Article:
Thursday, November 30, 2006



Under the Wanderer's Star by by Sigman Byrd
(Marsh Hawk Press, East Rockaway, N.Y., 2006)

Sigman Byrd's debut book of poetry was chosen as the 2005 recipient of the Marsh Hawk Press Poetry prize. I'm not surprised at that honor, because Byrd's work has the lyrical rhythms of classic poets. Much of it is magical in the finest sense of the word, coupling a child's wide-eyed awe at the mysterious and wonderful with a world-weary sense of outrage at life's injustices.

"The Jack-Tar's Song" is a delightful adventure, a blissful discovery beyond imagination:

Ship of convicts and dreamers,
ship of exiled lovers and cosmographers,
ghost ship of my desire sailing
to the lands of Gog and Magog,
let me go with you, don't spare me
the day, the hour, the precise
moment of your great discovery.

"The Child Astronomer" encourages the seeking adventurer in all of us. This excerpt challenges us to explore the mysteries regardless of outcome:

Don't tell him Galileo went blind
staring at sunspots or swashbuckling
Tycho Brahe had his nose
sliced off dueling over equations.

No, he'll discover on his own one day
how even the noblest quests burn up
to nothing in so much random solar wind….

"Any Second Now" is a chilling, haunting remembrance of one awful moment in September. Any commentary I might make is weak in comparison to the poet's words:

….flattened out from above, anonymous,
               it still matters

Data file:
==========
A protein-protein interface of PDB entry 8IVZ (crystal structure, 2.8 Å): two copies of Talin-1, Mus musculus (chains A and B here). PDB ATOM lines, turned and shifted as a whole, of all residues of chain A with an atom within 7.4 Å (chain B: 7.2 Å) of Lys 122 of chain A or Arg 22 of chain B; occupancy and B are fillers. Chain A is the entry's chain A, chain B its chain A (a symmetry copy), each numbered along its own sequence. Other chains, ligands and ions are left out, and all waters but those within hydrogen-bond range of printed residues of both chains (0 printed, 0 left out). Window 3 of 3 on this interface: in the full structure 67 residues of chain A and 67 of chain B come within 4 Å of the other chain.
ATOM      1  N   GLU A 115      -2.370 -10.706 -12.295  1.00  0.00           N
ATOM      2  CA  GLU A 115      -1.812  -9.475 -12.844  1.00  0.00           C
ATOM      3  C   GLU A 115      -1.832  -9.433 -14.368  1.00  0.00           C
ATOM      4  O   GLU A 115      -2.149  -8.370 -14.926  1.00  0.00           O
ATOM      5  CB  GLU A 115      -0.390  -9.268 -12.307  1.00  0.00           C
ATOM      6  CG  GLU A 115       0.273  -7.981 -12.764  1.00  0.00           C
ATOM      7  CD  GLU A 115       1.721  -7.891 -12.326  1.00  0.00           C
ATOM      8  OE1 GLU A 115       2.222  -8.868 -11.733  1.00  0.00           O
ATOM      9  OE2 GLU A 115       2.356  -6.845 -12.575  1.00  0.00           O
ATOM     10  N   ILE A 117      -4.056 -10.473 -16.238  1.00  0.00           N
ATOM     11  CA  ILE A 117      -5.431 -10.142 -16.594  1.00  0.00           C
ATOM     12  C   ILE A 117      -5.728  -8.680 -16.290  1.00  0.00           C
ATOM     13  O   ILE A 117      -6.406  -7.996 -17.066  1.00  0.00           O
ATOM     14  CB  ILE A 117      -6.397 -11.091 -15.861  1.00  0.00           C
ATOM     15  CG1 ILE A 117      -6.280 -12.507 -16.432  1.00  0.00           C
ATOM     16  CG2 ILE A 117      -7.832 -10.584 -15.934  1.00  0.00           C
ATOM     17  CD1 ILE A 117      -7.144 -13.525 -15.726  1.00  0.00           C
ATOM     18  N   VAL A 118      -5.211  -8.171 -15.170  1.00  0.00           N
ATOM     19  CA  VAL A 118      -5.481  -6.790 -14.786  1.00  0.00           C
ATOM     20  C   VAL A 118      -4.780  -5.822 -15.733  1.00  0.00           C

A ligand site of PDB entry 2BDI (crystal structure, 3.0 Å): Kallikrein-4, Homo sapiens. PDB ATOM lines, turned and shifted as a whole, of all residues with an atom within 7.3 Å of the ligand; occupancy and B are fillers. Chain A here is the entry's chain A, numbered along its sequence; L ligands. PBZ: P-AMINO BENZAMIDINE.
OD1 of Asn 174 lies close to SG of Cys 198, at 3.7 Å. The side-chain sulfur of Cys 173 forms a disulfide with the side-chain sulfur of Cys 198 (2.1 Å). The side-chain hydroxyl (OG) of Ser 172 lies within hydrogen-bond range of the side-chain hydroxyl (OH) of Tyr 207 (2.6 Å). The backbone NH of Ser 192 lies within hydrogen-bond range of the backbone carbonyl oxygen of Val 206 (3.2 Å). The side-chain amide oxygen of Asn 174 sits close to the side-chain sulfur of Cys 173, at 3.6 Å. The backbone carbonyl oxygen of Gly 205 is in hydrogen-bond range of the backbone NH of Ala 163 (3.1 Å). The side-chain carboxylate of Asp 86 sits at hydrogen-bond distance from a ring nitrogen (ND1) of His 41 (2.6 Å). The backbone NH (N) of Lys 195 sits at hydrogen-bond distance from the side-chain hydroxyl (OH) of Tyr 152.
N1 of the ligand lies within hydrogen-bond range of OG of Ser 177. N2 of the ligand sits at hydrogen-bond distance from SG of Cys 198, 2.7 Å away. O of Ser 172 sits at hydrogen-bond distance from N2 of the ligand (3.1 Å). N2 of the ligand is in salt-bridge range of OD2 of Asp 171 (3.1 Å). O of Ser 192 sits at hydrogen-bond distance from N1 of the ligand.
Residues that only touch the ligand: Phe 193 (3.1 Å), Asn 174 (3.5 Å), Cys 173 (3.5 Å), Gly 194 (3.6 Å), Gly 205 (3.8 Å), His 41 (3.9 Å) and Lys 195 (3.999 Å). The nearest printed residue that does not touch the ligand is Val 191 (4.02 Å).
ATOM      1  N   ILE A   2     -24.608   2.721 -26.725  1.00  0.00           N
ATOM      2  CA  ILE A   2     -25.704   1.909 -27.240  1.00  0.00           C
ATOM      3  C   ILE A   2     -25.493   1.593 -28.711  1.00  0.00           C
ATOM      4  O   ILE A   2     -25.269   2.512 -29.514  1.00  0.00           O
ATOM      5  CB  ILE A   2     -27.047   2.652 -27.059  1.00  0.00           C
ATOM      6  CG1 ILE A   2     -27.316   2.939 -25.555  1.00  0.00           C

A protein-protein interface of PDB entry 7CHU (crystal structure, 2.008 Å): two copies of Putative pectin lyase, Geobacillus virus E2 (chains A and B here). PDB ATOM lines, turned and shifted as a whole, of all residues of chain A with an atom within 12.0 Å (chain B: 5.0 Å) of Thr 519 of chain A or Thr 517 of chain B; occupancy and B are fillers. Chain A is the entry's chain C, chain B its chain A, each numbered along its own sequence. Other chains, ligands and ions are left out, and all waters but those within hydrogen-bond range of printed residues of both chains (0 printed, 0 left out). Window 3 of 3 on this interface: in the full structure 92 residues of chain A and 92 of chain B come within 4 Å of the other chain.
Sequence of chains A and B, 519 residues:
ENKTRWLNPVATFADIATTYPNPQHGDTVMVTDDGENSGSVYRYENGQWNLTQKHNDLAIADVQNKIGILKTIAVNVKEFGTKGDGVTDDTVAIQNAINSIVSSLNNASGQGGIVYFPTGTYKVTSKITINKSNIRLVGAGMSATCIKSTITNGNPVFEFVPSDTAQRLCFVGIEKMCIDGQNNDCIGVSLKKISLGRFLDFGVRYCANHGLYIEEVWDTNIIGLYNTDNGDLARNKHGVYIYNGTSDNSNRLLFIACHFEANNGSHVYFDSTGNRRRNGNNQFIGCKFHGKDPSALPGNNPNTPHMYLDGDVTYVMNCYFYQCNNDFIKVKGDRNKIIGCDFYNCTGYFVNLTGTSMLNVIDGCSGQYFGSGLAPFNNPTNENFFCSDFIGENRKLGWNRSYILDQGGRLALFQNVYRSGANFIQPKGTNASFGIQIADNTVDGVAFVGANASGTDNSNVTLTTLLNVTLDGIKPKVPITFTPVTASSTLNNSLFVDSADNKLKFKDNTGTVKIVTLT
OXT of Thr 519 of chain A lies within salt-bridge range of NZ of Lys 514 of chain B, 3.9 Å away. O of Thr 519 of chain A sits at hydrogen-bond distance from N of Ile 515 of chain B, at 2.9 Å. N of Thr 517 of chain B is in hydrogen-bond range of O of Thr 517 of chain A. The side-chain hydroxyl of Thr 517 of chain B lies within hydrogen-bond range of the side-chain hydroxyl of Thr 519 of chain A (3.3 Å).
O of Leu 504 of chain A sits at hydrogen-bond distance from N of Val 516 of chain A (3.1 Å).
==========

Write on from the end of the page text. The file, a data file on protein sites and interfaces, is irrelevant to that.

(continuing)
what he said, what she said,
               kiss the kids, honey, I love you.
Then the collapse. The watching of it orphans us.
               The complicating arc
of the story, the unbargained-for event curve
               that carried us abandons us,
leaves us behind to imagine – we who are heirs
               to this gruesome traffic –
a knocking where the seventy-third floor was,
               a faint voice in a line-up
of available shots, the black box singed and buried,
               blinking and singing.

Sigman Byrd is a wanderer who heartily believes "in all things / fabulous and inconsolable." He does not want to live an isolated life resembling "…the alcified
numbness of men / encased in their lives like fossils." He shares his hauntings and joys with readers, transmits his message generously in each poem and every thought. If you enjoy thought provoking poetry, this prize winning debut book is well worth reading.


Laurel Johnson is a Retired Registered Nurse and the author of four books. She is Senior Reviewer for Midwest Book Review; Review Editor for New Works Review; Staff Reviewer for Shadow Poetry Quill Quarterly Review and occasional submitting reviewer for The Wandering Hermit Review and Irish News and Entertainment. Her poetry and prose can be found online in various literary e-zines. She lives in Nebraska with her husband of forty years.


Post a Comment

<< Home